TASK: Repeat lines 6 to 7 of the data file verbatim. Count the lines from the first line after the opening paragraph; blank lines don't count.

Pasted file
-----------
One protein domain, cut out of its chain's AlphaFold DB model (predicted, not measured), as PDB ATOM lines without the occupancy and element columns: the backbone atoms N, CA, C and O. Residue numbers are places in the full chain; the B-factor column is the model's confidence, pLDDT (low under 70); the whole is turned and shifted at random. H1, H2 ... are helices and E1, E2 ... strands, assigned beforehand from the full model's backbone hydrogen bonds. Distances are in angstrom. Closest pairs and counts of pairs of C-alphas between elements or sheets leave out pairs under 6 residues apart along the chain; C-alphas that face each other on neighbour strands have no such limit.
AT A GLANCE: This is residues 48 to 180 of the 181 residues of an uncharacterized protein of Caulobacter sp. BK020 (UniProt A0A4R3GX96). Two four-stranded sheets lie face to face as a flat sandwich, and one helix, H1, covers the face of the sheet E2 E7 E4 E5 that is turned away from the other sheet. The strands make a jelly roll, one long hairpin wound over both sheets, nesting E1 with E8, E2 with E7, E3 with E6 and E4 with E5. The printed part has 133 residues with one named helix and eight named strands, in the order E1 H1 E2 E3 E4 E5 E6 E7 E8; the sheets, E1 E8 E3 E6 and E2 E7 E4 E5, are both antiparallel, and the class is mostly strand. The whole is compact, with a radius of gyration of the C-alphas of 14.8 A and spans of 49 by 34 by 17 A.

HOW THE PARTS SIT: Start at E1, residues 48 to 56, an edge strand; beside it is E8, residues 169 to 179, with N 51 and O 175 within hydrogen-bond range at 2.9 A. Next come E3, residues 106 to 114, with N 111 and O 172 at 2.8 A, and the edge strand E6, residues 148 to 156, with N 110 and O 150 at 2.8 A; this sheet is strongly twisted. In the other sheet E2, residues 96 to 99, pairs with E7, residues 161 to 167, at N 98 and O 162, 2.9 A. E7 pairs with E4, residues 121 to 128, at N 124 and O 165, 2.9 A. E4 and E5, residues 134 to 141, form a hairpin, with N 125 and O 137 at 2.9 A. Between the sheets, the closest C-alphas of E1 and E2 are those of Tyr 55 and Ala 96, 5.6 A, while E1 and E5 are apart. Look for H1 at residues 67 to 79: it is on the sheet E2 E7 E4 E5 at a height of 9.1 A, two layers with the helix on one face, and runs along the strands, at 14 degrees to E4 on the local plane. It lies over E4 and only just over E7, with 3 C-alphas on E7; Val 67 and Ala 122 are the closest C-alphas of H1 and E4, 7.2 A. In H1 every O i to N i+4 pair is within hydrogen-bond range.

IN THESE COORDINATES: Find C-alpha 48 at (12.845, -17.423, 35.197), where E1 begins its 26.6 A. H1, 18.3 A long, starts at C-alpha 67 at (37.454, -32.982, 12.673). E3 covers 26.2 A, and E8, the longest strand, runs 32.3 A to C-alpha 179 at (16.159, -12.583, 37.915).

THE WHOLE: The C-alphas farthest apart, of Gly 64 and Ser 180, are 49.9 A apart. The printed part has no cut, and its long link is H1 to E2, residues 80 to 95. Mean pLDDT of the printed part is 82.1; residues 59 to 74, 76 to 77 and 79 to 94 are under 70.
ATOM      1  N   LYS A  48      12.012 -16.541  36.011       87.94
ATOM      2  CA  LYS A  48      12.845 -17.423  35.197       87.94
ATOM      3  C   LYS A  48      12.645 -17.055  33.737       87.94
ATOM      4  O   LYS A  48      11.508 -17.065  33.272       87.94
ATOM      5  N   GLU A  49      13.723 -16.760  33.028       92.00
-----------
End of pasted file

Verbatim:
ATOM      2  CA  LYS A  48      12.845 -17.423  35.197       87.94
ATOM      3  C   LYS A  48      12.645 -17.055  33.737       87.94